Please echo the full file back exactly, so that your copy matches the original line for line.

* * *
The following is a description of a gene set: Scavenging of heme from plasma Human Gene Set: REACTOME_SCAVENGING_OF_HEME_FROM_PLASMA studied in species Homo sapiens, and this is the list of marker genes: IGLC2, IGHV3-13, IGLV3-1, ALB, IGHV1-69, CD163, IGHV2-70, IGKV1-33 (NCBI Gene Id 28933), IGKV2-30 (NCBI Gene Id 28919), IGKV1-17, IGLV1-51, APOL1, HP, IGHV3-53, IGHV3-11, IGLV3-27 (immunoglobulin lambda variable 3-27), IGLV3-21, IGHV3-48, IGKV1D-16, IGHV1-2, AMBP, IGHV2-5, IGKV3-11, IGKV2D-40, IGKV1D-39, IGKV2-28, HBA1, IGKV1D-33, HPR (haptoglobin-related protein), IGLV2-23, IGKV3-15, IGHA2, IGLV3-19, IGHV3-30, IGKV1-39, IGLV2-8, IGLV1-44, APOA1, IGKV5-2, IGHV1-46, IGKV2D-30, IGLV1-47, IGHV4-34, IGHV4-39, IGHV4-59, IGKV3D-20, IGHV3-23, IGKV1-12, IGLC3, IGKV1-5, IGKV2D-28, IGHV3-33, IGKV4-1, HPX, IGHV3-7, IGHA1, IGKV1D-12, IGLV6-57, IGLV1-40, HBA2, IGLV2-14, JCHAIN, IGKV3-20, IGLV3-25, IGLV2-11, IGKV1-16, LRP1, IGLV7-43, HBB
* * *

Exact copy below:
The following is a description of a gene set: Scavenging of heme from plasma Human Gene Set: REACTOME_SCAVENGING_OF_HEME_FROM_PLASMA studied in species Homo sapiens, and this is the list of marker genes: IGLC2, IGHV3-13, IGLV3-1, ALB, IGHV1-69, CD163, IGHV2-70, IGKV1-33 (NCBI Gene Id 28933), IGKV2-30 (NCBI Gene Id 28919), IGKV1-17, IGLV1-51, APOL1, HP, IGHV3-53, IGHV3-11, IGLV3-27 (immunoglobulin lambda variable 3-27), IGLV3-21, IGHV3-48, IGKV1D-16, IGHV1-2, AMBP, IGHV2-5, IGKV3-11, IGKV2D-40, IGKV1D-39, IGKV2-28, HBA1, IGKV1D-33, HPR (haptoglobin-related protein), IGLV2-23, IGKV3-15, IGHA2, IGLV3-19, IGHV3-30, IGKV1-39, IGLV2-8, IGLV1-44, APOA1, IGKV5-2, IGHV1-46, IGKV2D-30, IGLV1-47, IGHV4-34, IGHV4-39, IGHV4-59, IGKV3D-20, IGHV3-23, IGKV1-12, IGLC3, IGKV1-5, IGKV2D-28, IGHV3-33, IGKV4-1, HPX, IGHV3-7, IGHA1, IGKV1D-12, IGLV6-57, IGLV1-40, HBA2, IGLV2-14, JCHAIN, IGKV3-20, IGLV3-25, IGLV2-11, IGKV1-16, LRP1, IGLV7-43, HBB